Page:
Yesterday, as I pulled on my ripped jeans and clipped on my oversized hoop earrings, I got to thinking about thematic dressing. Carrie Bradshaw once said that she wears “ghetto gold for fun”, explaining that her engagement ring (something one wears everyday) could never be gold. On countless occasions we’ve seen Carrie rock that ghetto gold she speaks of, in the form of her nametag necklace or some wild statement bangle, and on others, she wears elaborate diamond-encrusted pieces, elegant as ever. Her character is the prime example of reinventing personal style to channel an era, a movement or a muse.
Choosing to pair two items you’ve never imagined, sporting a piece that has been sitting in the back of your jewelry box or smearing on a bold lip colour during the day; each of these style choices will allow you to modify the routine, and to consequently find yourself reaching for new influences. For any designer, from big shots to start-ups, inspiration often comes from a point in history, whether it’s a person, a time or a trend. Well, if it works for the design experts, it should work for us too. Venture outside your usual formula and take notes from the historical movements that have brought us here today.
50s Style: Hourglass shapes reigned in the fifties. Skirts were full, kitten heels were sought-after and dainty, feminine accessories like gloves, hats and tiny purses were abundant.
50s Today: To get the fifties look today, an A-line or full skirt is the first piece of the puzzle. Try a fitted blouse on top and smear on a harsh, black eyeliner and some red lippie. OR Opt for high-waisted straight leg pants, rolled at the bottom, with loafers and your shirt tied in a knot.
Muses: Jacqueline Kennedy Onassis, Audrey Hepburn, Grace Kelly, Marilyn Monroe, Sophia Loren, Elizabeth Taylor, Coco Chanel
60s Style: The swinging sixties brought on a lot of social change, which greatly influenced the fashion scene. Rules were broken and new standards of style were set. Go-go boots, pillbox hats, bright psychedelic colours; all those things we now call ‘mod’ prevailed. Mary Quant introduced the mini skirt, changing the way women wore skirts and dresses forever.
60s Today: High-impact mascara or false lashes will give you that Twiggy look, and any geometric shapes in bright colours and fitted, boxy silhouettes scream 1960s revival. Cat-eye glasses, square-toe boots or loafers and opaque, bold tights, are all a must.
Muses: Twiggy, Catherine Deneuve, Brigitte Bardot, Jane Birkin, Mary Quant, Edie Sedgwick, Janis Joplin, The Beatles, Jacqueline Kennedy Onassis (yes, still)
70s Style: Saturday Night Fever was a huge catalyst in bringing on the disco era in the 1970s, changing fashion forever. Bell bottoms, platform shoes, the mini skirts of the 60s, fringe, tie-dye, hot pants and jersey wrap dresses c/o DVF. Leotards, crop tops and wavy hair with a centre-part were also prevalent.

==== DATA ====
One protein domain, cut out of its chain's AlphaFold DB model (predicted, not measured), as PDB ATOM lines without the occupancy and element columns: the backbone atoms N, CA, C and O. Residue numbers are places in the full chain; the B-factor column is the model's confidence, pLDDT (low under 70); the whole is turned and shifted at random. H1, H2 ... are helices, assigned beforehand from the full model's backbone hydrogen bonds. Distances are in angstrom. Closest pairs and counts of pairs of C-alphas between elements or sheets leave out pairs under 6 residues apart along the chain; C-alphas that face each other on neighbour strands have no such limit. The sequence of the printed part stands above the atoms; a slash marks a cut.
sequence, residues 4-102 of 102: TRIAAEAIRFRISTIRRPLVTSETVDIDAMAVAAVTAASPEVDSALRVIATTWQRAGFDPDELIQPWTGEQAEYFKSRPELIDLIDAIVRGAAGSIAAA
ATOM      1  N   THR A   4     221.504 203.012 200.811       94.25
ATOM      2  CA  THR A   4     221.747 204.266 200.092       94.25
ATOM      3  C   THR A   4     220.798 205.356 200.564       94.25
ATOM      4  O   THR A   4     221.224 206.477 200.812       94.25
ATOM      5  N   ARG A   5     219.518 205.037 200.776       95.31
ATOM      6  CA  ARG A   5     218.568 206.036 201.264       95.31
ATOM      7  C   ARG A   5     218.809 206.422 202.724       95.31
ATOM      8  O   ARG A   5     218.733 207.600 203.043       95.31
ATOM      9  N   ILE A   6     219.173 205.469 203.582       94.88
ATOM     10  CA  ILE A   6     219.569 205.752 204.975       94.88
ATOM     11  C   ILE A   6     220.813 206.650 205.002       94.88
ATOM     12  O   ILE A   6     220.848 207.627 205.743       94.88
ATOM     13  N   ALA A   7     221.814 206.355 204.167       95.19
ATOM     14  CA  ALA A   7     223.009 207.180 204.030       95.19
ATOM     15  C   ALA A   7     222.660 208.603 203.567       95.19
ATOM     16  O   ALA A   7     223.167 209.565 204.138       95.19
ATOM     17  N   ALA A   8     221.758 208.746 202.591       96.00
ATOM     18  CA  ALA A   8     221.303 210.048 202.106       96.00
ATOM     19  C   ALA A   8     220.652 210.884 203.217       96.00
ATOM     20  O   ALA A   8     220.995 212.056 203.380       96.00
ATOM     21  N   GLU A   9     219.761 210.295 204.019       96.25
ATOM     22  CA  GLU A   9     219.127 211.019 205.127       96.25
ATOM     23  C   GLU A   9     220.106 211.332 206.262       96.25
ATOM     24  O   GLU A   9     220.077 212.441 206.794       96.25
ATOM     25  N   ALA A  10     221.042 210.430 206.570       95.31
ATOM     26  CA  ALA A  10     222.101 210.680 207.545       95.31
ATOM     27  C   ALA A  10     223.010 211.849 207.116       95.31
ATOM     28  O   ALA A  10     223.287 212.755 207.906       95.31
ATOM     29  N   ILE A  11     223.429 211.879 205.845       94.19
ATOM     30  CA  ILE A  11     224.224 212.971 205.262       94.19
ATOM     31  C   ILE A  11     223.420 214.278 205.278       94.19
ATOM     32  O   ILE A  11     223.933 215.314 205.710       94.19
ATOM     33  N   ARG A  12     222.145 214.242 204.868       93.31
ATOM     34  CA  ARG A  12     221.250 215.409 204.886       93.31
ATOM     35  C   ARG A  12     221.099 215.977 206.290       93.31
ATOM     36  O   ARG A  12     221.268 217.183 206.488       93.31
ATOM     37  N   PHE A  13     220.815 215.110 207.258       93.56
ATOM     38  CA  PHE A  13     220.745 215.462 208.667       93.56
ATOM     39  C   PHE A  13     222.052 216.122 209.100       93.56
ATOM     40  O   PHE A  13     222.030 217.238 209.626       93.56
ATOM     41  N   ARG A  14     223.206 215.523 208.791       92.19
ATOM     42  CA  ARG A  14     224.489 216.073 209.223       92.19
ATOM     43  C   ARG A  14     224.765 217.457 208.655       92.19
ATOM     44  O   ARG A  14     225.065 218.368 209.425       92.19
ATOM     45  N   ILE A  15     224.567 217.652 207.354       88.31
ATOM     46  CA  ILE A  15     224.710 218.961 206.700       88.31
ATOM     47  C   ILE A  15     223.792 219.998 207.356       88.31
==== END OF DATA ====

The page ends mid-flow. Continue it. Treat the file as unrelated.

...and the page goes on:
70s Today: Evidently, bell-bottom jeans have seen a resurgence in the past few years, making this the easiest 70s trend to emulate. Otherwise, an American Apparel leotard, some platform shoes, bold gold jewelry and your best beach hair will give you the hippie demeanor in a flash.
Muses: Bianca Jagger, Marie Helvin, John Travolta, Farrah Fawcett, Liza Minnelli, Alie MacGraw, Faye Dunaway, Debbie Harry, Iman, Joni Mitchell, Jane Fonda, Stevie Nicks,
80s Style: In the late 70s, punk entered the fashion scene, and this trend saw it’s heyday in the 80s. Ripped jeans repaired with safety pins, cropped or oversized leather jackets, fishnets, Ray-Ban sunglasses, Doc Marten shoes, and anything leopard print was the go-to punk attire. Otherwise, the 80s saw a popularization of “Power Dressing”, likely created due to women’s newfound presence in the workforce. Shoulder pads, boxy, neon suits and large hair were “power” staples.
80s Today: Today’s 80s look is a bit more refined, with thinner, more modern shoulder pads in blazers and less of a box frame in suits. However, the punk movement has certainly not died, with Balmain continually recreating the style each season. Ripped jeans, an oversized t-shirt, blazer or leather jacket, heavy eyebrows and some cumbersome jewelry, and you’ll be eighties-ready.
Muses: Madonna, Vivienne Westwood, Molly Ringwald, Joan Jett, Linda Evans, Brooke Shields, Jennifer Beals, Cyndi Lauper, Pat Benatar, Grace Jones
All in all, the possibilities are endless when it comes to fashion and beauty in this world. Why stick to the present era when there’s so much to work with from the past? I bet you’ve got a piece inspired by each of these eras in your wardrobe, take one to the next level this weekend by pairing it with its perfect match and echoing some time in history. You’ll probably wind up falling in love with the trends of a decade, creating your own little resurgence, one go-go boot at a time.